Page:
There are at least 20 million people in the world who play Magic: the Gathering, according to Hasbro’s estimates. The wider Magic community is of course a sub-set of the larger gaming community, but 20 million is still a very impressive number. Within our small slice of the gaming community there are countless smaller groups that emerge. Whether it’s the half-dozen folks who play at your kitchen table, the dozens who play at your local shop or your college gaming club, or the hundreds who regularly attend regional events like Grand Prix and SCG tournaments, you’re probably a member of many Magic sub-communities.

Today we’re going to look at the 180,000+ person-strong community known as the Magic subreddit, better-known perhaps as /r/magicTCG. Obviously there’s plenty of ground to cover when it comes to Reddit, but we’re going to focus on an analysis that was done last week by a statistics/news website known as FiveThirtyEight. In their analysis, which focused on a Donald Trump community’s relationship to other racist and misogynist communities on Reddit, the author produced a lovely website allowing us to take a look at the Magic community and how it relates to other parts of Reddit.

This analysis may or may not provide us with any great insights into who we are as a community, or at the very least who the Reddit Magic community represents. After all, there are millions of Magic players and millions of folks on Reddit. The intersection of those two communities is just under 200,000 people, roughly 1% of the entire Magic community. Still, the analysis will give us some meaningful data about what it’s like to be a part of the Magic subreddit community, and that’s a good start at understanding who we are.

Before we begin, let’s talk about what this is and what this isn’t. I could try to explain it but Trevor Martin, the author of the FiveThirtyEight piece linked above, does a much better job:

We’ve adapted a technique that’s used in machine learning research — called latent semantic analysis — to characterize 50,323 active subreddits based on 1.4 billion comments posted from Jan. 1, 2015, to Dec. 31, 2016, in a way that allows us to quantify how similar in essence one subreddit is to another. At its heart, the analysis is based on commenter overlap: Two subreddits are deemed more similar if many commenters have posted often to both. This also makes it possible to do what we call “subreddit algebra”: adding one subreddit to another and seeing if the result resembles some third subreddit, or subtracting out a component of one subreddit’s character and seeing what’s left.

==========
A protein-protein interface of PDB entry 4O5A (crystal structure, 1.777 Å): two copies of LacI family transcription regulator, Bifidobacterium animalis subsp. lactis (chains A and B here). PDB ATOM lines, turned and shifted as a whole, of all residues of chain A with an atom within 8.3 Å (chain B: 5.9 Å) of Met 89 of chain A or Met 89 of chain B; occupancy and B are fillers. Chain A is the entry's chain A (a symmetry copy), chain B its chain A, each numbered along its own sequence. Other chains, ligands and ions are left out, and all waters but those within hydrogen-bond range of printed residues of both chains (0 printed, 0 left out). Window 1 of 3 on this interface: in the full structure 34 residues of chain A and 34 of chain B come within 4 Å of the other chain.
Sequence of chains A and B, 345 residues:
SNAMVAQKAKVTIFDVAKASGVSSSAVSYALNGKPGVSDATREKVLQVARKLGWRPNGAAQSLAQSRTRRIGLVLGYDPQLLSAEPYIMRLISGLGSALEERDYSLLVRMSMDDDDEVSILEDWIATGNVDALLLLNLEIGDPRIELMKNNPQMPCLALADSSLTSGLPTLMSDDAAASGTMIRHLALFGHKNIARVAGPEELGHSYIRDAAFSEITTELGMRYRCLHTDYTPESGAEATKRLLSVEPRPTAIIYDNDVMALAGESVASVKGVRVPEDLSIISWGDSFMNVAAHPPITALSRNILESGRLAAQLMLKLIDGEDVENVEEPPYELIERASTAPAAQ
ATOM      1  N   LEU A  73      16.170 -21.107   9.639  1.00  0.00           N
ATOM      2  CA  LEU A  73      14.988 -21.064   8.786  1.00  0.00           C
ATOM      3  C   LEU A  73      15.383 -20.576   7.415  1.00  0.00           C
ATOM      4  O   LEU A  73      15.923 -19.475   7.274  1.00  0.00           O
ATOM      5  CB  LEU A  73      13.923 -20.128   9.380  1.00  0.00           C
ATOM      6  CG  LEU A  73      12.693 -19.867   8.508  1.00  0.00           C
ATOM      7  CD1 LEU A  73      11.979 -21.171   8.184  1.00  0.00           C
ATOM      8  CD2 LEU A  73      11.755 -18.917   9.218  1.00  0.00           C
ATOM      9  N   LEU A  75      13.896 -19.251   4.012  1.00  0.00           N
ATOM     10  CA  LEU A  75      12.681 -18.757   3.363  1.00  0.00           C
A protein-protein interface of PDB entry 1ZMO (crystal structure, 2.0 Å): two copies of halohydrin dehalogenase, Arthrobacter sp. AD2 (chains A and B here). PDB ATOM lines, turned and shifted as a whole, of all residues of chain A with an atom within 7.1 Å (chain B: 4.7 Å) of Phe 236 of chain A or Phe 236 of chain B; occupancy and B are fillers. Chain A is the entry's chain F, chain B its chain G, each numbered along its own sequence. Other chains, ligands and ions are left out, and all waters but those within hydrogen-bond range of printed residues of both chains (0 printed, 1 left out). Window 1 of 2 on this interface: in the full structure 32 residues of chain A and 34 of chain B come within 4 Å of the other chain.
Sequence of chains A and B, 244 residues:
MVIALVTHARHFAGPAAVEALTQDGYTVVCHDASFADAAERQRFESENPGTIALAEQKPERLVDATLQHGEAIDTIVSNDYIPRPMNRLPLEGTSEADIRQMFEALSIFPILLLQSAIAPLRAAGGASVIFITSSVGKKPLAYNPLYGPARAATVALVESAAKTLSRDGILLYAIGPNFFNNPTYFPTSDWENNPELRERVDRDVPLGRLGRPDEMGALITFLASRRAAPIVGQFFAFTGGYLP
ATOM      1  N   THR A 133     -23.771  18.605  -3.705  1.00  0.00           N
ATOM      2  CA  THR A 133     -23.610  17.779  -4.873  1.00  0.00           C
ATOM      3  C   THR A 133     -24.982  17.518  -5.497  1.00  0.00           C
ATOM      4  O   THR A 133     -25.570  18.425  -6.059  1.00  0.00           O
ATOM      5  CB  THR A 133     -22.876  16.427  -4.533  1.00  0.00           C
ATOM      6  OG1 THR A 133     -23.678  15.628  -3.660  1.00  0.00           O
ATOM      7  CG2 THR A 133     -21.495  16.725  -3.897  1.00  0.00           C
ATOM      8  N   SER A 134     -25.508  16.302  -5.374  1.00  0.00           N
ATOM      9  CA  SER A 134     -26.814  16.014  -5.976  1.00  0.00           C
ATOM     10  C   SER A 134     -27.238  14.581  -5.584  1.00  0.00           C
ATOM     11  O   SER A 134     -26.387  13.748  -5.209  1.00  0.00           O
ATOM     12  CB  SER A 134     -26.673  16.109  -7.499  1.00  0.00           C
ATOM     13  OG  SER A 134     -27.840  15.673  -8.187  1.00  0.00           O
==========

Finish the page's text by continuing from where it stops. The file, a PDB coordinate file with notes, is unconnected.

To begin we’ll use a simple gaming example to illustrate the algebra at work. For example, take /r/gaming which is the largest subreddit for the gaming community at-large. We’ll remove /r/pcmasterrace which is a community of over half a million members who tout the value of PC gaming over console gaming. Here’s what we’re left with:

  1. /r/bloodborne – 0.454
  2. /r/FinalFantasy – 0.423
  3. /r/dbxv – 0.403
  4. /r/residentevil – 0.403
  5. /r/zelda – 0.392

That’s a list of games that are more-or-less exclusively available on consoles and not available on PC, so the members of the PC Master Race community aren’t found in these communities. So let’s dive right in and get an understanding of which subreddits are most similar to /r/magicTCG.

  1. /r/EDH – 0.869 – Commander Format Subreddit
  2. /r/spikes – 0.821 – Competitive MTG Subreddit
  3. /r/ModernMagic – 0.814 – Modern Format Subreddit
  4. /r/CompetitiveEDH – 0.763 – Competitive Commander Subreddit
  5. /r/MagicLegacy – 0.745 – Legacy Format Subreddit

Just missing the cut and rounding out the top ten are /r/custommagic, /r/Pauper, /r/hearthstone, /r/FoWtcg, and/r/CompetitiveHS. So it’s pretty plain to see that the Magic subreddit is very similar to the rest of the Magic subreddits. In fact, if you check the sidebar on /r/magicTCG you’ll see dozens of related subreddits that all cover a small facet of the Magic community. Because of this, it might be more difficult to figure out who the Magic community is, outside of really enjoying Magic.